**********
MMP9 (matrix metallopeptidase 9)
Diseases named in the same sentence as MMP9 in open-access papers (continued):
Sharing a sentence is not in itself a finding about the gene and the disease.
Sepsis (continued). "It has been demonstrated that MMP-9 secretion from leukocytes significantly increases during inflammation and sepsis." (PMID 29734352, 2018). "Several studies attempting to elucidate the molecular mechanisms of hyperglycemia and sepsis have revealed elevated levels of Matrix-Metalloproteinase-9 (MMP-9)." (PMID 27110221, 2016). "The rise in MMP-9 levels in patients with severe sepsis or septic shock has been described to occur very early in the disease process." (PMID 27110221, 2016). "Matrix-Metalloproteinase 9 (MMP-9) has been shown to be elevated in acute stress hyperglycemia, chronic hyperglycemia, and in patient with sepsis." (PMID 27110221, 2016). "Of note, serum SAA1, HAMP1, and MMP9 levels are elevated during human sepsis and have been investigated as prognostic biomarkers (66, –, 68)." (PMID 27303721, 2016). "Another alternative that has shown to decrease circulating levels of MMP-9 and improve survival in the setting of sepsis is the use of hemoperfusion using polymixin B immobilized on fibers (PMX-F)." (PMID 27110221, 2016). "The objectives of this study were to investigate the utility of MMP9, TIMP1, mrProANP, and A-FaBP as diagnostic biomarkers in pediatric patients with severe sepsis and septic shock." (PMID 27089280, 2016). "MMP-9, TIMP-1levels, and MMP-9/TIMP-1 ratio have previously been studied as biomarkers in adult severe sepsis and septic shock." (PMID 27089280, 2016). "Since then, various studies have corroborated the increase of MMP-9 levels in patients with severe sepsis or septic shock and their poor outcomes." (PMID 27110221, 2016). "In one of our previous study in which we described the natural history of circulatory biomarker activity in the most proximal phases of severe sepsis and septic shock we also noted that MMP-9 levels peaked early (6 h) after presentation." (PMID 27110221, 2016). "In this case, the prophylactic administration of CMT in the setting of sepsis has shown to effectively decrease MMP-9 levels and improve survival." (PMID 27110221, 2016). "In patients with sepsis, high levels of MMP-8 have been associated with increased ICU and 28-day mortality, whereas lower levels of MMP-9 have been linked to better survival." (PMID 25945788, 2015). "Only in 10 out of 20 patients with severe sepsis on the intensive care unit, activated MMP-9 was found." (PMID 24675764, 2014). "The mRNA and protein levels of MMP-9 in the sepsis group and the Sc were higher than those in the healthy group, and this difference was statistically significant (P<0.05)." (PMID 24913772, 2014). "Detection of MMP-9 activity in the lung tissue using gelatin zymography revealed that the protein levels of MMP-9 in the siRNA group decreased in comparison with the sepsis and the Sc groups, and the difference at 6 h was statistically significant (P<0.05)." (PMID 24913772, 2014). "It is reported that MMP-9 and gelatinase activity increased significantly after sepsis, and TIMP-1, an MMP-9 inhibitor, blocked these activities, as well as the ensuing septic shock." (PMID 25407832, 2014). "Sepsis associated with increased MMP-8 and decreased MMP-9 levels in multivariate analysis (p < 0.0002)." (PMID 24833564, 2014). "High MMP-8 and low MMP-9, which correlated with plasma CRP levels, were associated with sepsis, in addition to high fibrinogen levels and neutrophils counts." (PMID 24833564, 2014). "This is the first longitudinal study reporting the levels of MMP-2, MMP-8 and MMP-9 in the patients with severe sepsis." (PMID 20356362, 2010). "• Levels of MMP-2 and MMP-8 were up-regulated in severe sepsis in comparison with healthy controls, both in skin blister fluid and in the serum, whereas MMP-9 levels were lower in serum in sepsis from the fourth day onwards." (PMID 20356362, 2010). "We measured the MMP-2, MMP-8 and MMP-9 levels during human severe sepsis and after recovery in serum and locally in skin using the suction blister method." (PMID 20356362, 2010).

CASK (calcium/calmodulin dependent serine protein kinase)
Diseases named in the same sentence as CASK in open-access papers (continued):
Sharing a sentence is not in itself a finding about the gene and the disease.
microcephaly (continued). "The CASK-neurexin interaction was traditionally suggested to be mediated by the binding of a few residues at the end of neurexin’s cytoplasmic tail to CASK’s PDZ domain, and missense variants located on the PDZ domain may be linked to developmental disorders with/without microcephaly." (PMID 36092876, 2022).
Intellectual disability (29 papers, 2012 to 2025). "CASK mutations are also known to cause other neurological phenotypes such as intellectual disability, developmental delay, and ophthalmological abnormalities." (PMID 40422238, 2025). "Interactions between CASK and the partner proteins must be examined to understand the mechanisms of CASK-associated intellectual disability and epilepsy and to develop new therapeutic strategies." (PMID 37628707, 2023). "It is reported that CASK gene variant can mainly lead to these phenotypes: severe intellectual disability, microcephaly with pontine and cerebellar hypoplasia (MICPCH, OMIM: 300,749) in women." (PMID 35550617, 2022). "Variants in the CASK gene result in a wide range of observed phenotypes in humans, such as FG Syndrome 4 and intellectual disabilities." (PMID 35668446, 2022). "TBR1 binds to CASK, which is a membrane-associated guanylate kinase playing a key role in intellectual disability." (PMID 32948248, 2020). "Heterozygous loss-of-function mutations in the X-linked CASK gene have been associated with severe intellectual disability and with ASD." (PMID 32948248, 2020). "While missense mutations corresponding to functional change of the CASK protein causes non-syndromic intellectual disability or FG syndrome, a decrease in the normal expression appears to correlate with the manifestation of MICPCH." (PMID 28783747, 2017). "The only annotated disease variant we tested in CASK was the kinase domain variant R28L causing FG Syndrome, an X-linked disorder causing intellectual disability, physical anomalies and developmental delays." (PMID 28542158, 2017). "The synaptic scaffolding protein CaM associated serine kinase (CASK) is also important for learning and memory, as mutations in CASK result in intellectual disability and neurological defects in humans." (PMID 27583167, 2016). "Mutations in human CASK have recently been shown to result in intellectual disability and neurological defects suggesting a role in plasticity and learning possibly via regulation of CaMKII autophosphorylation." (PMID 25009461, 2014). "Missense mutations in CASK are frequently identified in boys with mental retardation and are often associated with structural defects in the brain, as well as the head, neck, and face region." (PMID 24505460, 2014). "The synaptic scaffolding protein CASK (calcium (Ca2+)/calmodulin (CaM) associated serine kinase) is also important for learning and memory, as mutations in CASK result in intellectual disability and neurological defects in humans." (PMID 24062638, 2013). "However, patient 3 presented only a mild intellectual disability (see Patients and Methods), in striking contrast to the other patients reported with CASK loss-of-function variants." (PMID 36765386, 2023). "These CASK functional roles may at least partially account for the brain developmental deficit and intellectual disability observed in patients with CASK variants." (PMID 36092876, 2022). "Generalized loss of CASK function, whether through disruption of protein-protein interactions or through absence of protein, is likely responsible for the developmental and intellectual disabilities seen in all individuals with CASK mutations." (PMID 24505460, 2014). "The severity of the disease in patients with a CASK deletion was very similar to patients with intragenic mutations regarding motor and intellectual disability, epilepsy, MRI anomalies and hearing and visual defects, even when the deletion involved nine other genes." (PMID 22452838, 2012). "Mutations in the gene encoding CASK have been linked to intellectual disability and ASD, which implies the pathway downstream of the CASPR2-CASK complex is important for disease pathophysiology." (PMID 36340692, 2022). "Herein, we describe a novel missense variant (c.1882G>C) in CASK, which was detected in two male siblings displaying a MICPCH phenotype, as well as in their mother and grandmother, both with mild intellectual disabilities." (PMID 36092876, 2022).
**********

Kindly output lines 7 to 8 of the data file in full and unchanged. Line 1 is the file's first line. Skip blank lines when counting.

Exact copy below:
Sharing a sentence is not in itself a finding about the gene and the disease.
microcephaly (continued). "The CASK-neurexin interaction was traditionally suggested to be mediated by the binding of a few residues at the end of neurexin’s cytoplasmic tail to CASK’s PDZ domain, and missense variants located on the PDZ domain may be linked to developmental disorders with/without microcephaly." (PMID 36092876, 2022).